Pirates in West Africa have been more willing to use violence in their robberies, as they target the cargo, not the crew for ransom as is the case off Somalia. Experts say many of the pirates come from Nigeria, where corrupt law enforcement allows criminality to thrive.
Analysts believe the recent hijackings of tanker ships may well be the work of a single, sophisticated criminal gang with knowledge of the oil industry and oil tankers. Those involved in the hijackings may have gotten that experience in Nigeria’s southern Niger Delta, where thieves tap pipelines running through the swamps to steal hundreds of thousands of barrels of oil a day.
September 06, 2012
By MATTHEW DALY
In an election-year reminder that he ended the war in Iraq, President Barack Obama vowed last Friday to help soldiers, veterans and their families overcome economic and health care struggles as they return to the nation they have served.
Surrounded by a sea of men and women in fatigues, Obama saluted their service, but cautioned that a “tough fight” remains in Afghanistan even as the U.S. works to transfer security control to Afghan forces. He said the troops’ return home now presents different challenges.
“After fighting for America you shouldn’t have to fight for a job in America,” Obama said. “To you and all you serve, we need to be there for you just like you were there for us.”
Obama’s visit to the vast Fort Bliss Army post in El Paso came on the second anniversary of the end of combat operations in Iraq. While officially not a presidential campaign trip, the visit also served clear political aims by highlighting the end of one unpopular war and the wind-down of another and drawing attention to Obama's role as commander in chief.
Obama also visited Fort Bliss on Aug. 31, 2010, the day he announced the end of the U.S. combat role in Iraq.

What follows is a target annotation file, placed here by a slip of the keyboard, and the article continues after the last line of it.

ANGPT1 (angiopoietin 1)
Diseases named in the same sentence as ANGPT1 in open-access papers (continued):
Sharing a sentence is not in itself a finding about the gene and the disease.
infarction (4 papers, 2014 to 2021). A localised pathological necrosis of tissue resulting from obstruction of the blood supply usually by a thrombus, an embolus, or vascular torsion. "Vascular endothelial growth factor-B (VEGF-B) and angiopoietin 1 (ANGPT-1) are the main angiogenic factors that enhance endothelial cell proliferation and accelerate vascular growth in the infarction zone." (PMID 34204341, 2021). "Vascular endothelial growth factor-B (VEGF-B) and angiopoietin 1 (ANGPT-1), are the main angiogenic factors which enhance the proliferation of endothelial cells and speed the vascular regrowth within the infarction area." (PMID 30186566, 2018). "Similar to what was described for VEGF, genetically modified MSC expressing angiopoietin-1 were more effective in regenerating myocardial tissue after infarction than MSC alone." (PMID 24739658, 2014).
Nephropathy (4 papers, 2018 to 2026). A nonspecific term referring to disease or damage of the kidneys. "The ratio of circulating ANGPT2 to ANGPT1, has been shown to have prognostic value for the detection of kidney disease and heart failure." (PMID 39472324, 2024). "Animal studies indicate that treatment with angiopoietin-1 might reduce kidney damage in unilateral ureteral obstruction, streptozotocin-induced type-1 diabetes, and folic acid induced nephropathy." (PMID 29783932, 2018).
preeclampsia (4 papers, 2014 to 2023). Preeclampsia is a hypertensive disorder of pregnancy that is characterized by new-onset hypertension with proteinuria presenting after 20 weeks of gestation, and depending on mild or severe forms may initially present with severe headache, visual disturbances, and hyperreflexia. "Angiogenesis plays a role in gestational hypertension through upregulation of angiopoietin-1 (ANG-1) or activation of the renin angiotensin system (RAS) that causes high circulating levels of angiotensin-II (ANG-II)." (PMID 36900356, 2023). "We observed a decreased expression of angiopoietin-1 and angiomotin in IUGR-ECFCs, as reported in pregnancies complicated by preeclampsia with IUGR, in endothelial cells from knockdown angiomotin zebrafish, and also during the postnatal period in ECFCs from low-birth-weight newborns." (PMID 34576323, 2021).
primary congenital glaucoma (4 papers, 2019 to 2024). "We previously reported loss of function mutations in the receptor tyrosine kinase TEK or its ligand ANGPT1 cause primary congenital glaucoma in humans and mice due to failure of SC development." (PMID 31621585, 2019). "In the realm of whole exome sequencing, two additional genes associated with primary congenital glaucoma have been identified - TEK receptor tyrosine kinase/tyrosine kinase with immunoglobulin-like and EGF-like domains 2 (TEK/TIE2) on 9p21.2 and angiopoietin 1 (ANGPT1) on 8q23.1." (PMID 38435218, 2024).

“You left Iraq with honor, your heads held high,” Obama said. “And today Iraq has a chance to forge its own destiny, and there are no American troops fighting and dying in Iraq.”
Fort Bliss soldiers participated in the Iraqi invasion in 2003 and were among the last to serve in combat roles there. The post endured significant losses during the Iraq war and its troops are now being deployed in Afghanistan.
Before his remarks, Obama held a private roundtable meeting with service members and military families, including “Gold Star” families who lost relatives overseas.
His message to them, Obama said: “Your loved ones live on in the soul of our nation.”
Obama acknowledged that for those who return, “coming home can be its own struggle.” He cited the effects of post-traumatic stress syndrome and traumatic brain injury.
He announced that he had, earlier, signed an executive order directing federal agencies to expand their efforts at addressing the mental health needs of veterans, service members and their families and to increase measures aimed at preventing suicide.
“I know that you join me in saying to everyone who’s ever worn the uniform, if you’re hurting it’s not a sign of weakness to seek help, it’s a sign of strength,” he said. “We are here to help you stay strong — Army strong.”
Among the steps spelled out in the order is an increase in the number of Department of Veterans Affairs’ counselors. It also orders the Pentagon and the Department of Health and Human Services to undertake a mental health study aimed at improving prevention, diagnoses and treatment of post-traumatic stress syndrome and traumatic brain injury.
Obama also renewed a call on Congress to pass measures in Obama’s economic proposals specifically aimed at veterans, including one that provides tax credits to businesses that hire vets.
Veterans are a key voting bloc in the closely fought presidential race.
A Gallup tracking poll in August shows Republican Mitt Romney leads Obama, 55 percent to 38 percent among veterans. Exit polls conducted in 2008 showed voters who had served in the military preferred Republican John McCain over Obama by 10 percentage points.